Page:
Sunday, December 14, 2008

Satya: Slippery or Sublime?

Satya, the second aspect of Yama, means truth. Now, if I consider this to be the kind of truth that is about me in a particular moment in time, as time goes on this truth is likely to change. But if I see it as a larger entity about connectedness, community or wholeness, then truth is sublime.

The slippery truth…

Truth can look unclear when we try to see it in an individual’s life-story. For example there was a time, when I was attending the Ohio State University, when I thought I was in love with a really handsome art student (and I was 18 years old). I still remember the kiss we had on “the oval.” It was ferociously windy and grey, but when we kissed the wind calmed. And I thought that the world was making space for our personal love to blossom. Over the summer, I poured my best feelings into a letter. It was a work of art that included a beautiful black-and-white picture of cobblestones that I had taken in Europe. The stones spoke of earth and infinity with the magic of perspective.

Later I had learned what he had been thinking about during that time. When he came back for fall semester, he told me that he did not love me at all, and that he had just been “horney” when he met me. So I told him that I was mistaken in the letter. And he couldn’t believe that, because it was the most beautiful letter he had ever received. I asked him to destroy the letter because it was false. It was false because I didn’t have all the facts when I wrote it.

So for me, in my feelings toward an individual (the handsome art student), I had experienced a big shift. This is slippery truth. “I love you with all my being,” changes to, “you betrayed me,” in this story. It was a loss of trust in my feelings of love, because I had pinned it on an individual. But, now I think that my feelings of love are so much bigger than that, one other person is not responsible for the infinite capacity for love I feel in myself. The love I feel for another person is a doorway toward love’s treasure within me, within this world.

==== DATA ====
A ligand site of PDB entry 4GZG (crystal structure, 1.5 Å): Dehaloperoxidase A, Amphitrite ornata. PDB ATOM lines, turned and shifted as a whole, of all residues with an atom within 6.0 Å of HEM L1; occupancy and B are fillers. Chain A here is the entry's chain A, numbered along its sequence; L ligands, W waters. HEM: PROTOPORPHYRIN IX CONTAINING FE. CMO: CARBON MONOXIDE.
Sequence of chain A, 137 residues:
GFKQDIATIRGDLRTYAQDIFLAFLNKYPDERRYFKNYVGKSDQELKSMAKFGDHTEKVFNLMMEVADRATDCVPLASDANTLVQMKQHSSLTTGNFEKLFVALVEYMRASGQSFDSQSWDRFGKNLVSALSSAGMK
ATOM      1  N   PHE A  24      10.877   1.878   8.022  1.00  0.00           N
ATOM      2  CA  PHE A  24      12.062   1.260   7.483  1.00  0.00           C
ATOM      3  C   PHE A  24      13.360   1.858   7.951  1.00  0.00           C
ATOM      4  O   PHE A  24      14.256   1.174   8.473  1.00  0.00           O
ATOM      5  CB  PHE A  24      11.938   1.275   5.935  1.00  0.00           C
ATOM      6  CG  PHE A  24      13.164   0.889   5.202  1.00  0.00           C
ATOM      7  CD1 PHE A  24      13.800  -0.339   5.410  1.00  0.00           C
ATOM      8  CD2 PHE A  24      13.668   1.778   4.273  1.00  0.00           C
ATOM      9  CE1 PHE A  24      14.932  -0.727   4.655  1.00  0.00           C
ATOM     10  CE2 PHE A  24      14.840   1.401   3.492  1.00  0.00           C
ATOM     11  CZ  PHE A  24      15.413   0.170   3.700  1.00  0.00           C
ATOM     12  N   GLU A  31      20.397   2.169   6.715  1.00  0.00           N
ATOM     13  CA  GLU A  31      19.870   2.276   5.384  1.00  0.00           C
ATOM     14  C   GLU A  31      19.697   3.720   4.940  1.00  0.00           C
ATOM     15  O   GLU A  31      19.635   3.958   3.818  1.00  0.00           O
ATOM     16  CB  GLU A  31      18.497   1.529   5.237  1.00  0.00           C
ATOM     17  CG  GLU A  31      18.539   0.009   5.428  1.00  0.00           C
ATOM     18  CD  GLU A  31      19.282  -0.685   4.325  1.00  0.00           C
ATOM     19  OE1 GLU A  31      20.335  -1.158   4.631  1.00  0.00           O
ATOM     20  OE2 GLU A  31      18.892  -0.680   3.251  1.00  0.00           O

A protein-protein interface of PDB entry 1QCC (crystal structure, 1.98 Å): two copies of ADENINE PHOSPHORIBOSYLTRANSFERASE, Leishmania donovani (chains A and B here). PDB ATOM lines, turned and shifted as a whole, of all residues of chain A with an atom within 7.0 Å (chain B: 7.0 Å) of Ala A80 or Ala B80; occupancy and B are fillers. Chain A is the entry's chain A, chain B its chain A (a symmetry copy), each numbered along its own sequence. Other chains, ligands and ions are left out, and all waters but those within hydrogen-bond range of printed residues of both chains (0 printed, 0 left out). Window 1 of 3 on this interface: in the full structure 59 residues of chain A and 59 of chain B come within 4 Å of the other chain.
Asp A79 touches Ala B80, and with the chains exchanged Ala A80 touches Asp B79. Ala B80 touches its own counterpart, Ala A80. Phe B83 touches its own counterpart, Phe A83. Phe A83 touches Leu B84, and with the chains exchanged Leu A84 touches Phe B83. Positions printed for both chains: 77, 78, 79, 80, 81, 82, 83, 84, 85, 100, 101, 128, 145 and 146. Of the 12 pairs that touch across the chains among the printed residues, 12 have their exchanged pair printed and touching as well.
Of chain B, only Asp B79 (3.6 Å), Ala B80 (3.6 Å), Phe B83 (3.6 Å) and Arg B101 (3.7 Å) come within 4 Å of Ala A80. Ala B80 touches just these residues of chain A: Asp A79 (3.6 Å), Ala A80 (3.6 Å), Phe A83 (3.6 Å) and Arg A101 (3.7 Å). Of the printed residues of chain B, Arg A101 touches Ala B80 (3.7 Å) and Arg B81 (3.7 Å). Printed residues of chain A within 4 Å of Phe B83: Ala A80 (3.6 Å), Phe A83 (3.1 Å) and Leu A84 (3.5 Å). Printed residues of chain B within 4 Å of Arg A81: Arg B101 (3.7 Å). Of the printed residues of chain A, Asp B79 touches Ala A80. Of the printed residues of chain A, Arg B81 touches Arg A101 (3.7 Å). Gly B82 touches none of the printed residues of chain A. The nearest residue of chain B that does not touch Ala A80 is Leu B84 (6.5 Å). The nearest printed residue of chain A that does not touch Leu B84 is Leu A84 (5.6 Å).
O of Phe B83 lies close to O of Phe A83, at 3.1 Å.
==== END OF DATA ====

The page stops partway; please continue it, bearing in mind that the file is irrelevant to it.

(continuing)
Sublime truth.

When I observe all the ways I was cared for by so many different people in my life, and that this care in the world gave me the ability to be where I am right now, writing this entry, I am astounded. It fills me with awe to see within my life how everything I have experienced feeds into and enriches this moment I am living right now. It is beyond an adjective, to consider how the lives of my ancestors gave me the gift of life, or even how their needs and desires may live on in me. In what way, or to what degree do their struggles reflect mine?

I might go on but I find myself without words to do it. Thank you for reading. I value the connection we have. Be well.



Alright, I’m back. In the paragraph above I talked about connections between people across time. Another way sublime truth can be observed is in a group of people in the present moment. This can happen when differences of opinion can live in the same space, and a larger understanding can be perceived, but possibly not easily talked about. And of course this can be seen as a model or workspace for meditation. In meditation we inevitably confront contradictions inside ourselves. And we can’t turn away from ourselves the way we can another person. So working with a group that allows enough room for different points-of-view, can help us work more compassionately with ourselves.